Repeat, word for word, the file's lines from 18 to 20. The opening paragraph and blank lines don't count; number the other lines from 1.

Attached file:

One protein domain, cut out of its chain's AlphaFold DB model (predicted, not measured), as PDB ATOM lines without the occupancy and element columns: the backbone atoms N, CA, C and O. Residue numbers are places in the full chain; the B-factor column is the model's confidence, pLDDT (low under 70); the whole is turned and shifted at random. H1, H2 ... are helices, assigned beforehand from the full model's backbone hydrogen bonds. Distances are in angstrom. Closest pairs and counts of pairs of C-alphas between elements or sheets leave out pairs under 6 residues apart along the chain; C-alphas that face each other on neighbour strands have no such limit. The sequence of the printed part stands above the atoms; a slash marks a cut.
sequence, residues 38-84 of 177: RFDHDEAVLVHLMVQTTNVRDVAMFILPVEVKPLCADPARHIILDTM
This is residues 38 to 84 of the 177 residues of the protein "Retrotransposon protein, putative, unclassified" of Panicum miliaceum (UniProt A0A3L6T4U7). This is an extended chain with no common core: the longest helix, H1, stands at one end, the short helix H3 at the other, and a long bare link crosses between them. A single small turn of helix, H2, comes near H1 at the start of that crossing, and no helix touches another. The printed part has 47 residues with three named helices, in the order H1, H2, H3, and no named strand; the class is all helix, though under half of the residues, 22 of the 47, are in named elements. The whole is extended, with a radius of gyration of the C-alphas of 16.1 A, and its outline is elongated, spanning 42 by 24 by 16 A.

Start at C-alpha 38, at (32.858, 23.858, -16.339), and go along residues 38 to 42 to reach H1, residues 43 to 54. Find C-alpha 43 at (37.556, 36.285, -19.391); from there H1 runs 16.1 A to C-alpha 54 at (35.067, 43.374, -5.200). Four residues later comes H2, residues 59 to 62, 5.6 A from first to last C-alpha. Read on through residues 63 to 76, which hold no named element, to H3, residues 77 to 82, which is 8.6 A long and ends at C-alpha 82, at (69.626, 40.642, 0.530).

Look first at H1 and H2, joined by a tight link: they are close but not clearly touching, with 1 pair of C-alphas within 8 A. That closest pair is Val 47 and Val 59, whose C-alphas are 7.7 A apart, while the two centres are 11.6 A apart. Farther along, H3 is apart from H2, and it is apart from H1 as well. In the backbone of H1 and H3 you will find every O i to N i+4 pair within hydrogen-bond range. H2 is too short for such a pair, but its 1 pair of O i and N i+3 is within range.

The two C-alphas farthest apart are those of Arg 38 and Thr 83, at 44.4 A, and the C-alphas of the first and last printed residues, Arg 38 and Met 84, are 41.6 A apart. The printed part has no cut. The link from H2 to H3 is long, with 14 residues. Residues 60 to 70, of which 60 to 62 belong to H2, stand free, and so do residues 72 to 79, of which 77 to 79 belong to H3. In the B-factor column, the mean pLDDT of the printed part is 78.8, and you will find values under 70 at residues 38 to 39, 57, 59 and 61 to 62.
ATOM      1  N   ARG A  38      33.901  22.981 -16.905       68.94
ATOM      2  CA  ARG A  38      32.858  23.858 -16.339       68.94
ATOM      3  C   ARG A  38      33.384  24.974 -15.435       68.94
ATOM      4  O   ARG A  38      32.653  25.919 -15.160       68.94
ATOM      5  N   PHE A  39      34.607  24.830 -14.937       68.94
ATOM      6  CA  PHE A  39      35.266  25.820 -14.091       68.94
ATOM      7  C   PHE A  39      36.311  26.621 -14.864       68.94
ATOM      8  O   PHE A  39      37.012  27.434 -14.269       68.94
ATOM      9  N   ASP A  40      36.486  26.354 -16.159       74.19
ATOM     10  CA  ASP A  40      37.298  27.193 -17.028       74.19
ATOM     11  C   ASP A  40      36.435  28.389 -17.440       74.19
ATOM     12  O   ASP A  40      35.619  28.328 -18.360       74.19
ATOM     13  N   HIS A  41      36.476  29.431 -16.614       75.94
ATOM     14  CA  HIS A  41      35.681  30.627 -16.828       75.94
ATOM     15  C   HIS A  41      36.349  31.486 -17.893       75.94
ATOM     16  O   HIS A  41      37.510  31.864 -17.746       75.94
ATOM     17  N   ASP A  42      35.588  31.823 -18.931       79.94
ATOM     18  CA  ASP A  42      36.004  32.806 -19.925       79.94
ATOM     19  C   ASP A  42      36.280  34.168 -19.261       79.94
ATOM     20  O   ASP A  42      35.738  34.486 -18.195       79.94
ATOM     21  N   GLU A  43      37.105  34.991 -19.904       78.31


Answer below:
ATOM     13  N   HIS A  41      36.476  29.431 -16.614       75.94
ATOM     14  CA  HIS A  41      35.681  30.627 -16.828       75.94
ATOM     15  C   HIS A  41      36.349  31.486 -17.893       75.94